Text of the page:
Ex-Tory MP makes Labour his latest stop

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The recent spate of political defections was capped yesterday by the former Tory MP Christopher Brocklebank-Fowler, who announced his conversion to Labour from the Liberal Democrats.

Mr Brocklebank-Fowler was the only Conservative MP to defect to the Social Democrats in 1981, when 25 Labour MPs helped to form the breakaway party grouping.

He subsequently lost his Norfolk North West seat to the Tories in the 1983 general election, who held it on a reduced majority of just over 3,000 votes.

At the last election, he stood as the Liberal Democrat candidate in Norfolk South, which the Tories held with Mr Brocklebank-Fowler trailing more than 17,000 votes behind.

But, having belonged to three parties over the past 15 years, Mr Brocklebank- Fowler yesterday told The Independent that it was time for another move - to Tony Blair's new Labour Party. "Under Tony Blair's leadership, the Labour Party has the vision to implement the reforms necessary to secure a prosperous future, into the millennium, for all our people," he said.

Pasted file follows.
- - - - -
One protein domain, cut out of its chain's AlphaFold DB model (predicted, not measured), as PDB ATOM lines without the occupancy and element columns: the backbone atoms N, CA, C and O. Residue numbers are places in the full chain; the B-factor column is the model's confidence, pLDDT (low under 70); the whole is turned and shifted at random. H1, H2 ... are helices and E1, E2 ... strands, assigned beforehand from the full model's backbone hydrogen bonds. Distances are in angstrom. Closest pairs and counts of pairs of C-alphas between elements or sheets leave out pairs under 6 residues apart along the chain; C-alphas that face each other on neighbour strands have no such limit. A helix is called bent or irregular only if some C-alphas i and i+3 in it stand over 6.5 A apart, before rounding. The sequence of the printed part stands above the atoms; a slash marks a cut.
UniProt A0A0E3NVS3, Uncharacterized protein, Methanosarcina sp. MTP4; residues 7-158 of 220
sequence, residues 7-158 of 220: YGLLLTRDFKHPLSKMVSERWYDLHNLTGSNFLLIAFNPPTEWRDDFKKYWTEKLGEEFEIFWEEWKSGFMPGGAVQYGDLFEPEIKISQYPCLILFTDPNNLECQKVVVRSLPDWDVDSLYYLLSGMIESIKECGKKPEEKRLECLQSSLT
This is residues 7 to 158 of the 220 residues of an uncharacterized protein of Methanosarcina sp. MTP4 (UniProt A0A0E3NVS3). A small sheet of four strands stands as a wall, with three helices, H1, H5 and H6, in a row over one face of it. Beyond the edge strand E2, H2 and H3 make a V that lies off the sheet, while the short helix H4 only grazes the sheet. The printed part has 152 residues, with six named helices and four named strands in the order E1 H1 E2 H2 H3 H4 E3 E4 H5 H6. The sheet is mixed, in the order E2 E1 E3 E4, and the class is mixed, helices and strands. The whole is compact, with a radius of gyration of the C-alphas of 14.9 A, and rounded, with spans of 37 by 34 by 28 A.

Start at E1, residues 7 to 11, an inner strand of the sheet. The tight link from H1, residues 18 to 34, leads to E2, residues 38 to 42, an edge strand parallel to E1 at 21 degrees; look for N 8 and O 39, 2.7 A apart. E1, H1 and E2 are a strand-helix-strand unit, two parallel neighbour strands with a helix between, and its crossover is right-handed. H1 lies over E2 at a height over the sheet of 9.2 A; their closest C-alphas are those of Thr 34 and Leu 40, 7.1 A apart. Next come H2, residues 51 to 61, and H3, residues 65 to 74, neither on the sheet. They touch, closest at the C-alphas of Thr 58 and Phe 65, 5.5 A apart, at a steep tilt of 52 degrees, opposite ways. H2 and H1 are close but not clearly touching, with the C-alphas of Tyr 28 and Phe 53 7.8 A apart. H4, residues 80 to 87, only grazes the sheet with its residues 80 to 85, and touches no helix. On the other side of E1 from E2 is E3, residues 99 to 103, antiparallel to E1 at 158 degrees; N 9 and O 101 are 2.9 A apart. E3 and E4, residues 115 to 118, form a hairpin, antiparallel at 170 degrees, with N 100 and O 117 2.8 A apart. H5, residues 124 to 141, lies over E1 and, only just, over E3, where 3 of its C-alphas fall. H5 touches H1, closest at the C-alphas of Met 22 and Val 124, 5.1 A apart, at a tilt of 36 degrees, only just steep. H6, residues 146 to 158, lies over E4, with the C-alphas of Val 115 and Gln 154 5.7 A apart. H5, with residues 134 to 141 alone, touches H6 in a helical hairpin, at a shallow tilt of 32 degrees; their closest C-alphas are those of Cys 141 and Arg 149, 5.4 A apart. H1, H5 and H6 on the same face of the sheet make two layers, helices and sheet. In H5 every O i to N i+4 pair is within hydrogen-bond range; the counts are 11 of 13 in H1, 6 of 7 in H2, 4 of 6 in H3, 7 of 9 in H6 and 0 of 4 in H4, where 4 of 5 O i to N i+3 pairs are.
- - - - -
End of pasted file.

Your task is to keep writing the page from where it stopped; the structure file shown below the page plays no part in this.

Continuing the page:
"My decision to join the Labour Party is prompted by Tony Blair's determination to pursue constitutional reform, efficient economic management, and fairer social provision which alone can restore One Nation."

Mr Brocklebank-Fowler was particularly scathing about the Conservatives last night, saying: "Their divisions over Europe and the scandalous behaviour of ministers are too sickening for words. Another Conservative government would be a dreadful blow for democracy."

Having been a parliamentary candidate for 30 years, and having served as an MP for 13 years, Mr Brocklebank-Fowler said he had no wish to stand again, but he would be working for Labour in his old constituency of Norfolk North-West, which had a Tory majority of 11,564 votes over Labour at the last election.

He added: "Labour has got to appeal to the social democratic centre and, under Tony Blair, that is what it is doing."

Why I have joined Labour, page 17